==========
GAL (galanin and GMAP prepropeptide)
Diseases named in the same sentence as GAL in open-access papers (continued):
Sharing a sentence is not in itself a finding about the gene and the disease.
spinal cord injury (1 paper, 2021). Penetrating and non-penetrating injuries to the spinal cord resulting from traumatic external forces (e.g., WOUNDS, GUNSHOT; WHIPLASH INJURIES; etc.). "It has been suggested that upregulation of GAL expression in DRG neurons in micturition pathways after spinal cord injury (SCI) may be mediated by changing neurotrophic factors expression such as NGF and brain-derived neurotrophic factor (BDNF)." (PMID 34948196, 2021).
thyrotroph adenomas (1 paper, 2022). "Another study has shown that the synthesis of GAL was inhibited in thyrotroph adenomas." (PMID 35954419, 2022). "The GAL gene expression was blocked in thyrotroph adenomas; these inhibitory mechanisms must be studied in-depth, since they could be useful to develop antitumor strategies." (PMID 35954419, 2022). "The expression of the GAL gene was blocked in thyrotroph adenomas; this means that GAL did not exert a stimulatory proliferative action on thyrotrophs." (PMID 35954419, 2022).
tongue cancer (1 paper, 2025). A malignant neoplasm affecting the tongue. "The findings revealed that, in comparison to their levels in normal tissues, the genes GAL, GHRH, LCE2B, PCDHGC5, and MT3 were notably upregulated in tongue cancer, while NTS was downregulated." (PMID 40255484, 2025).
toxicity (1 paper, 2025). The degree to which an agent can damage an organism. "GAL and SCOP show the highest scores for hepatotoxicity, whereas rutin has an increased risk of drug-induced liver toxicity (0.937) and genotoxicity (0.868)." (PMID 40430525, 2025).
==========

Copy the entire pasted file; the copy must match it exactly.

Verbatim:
GAL (galanin and GMAP prepropeptide)
Diseases named in the same sentence as GAL in open-access papers (continued):
Sharing a sentence is not in itself a finding about the gene and the disease.
spinal cord injury (1 paper, 2021). Penetrating and non-penetrating injuries to the spinal cord resulting from traumatic external forces (e.g., WOUNDS, GUNSHOT; WHIPLASH INJURIES; etc.). "It has been suggested that upregulation of GAL expression in DRG neurons in micturition pathways after spinal cord injury (SCI) may be mediated by changing neurotrophic factors expression such as NGF and brain-derived neurotrophic factor (BDNF)." (PMID 34948196, 2021).
thyrotroph adenomas (1 paper, 2022). "Another study has shown that the synthesis of GAL was inhibited in thyrotroph adenomas." (PMID 35954419, 2022). "The GAL gene expression was blocked in thyrotroph adenomas; these inhibitory mechanisms must be studied in-depth, since they could be useful to develop antitumor strategies." (PMID 35954419, 2022). "The expression of the GAL gene was blocked in thyrotroph adenomas; this means that GAL did not exert a stimulatory proliferative action on thyrotrophs." (PMID 35954419, 2022).
tongue cancer (1 paper, 2025). A malignant neoplasm affecting the tongue. "The findings revealed that, in comparison to their levels in normal tissues, the genes GAL, GHRH, LCE2B, PCDHGC5, and MT3 were notably upregulated in tongue cancer, while NTS was downregulated." (PMID 40255484, 2025).
toxicity (1 paper, 2025). The degree to which an agent can damage an organism. "GAL and SCOP show the highest scores for hepatotoxicity, whereas rutin has an increased risk of drug-induced liver toxicity (0.937) and genotoxicity (0.868)." (PMID 40430525, 2025).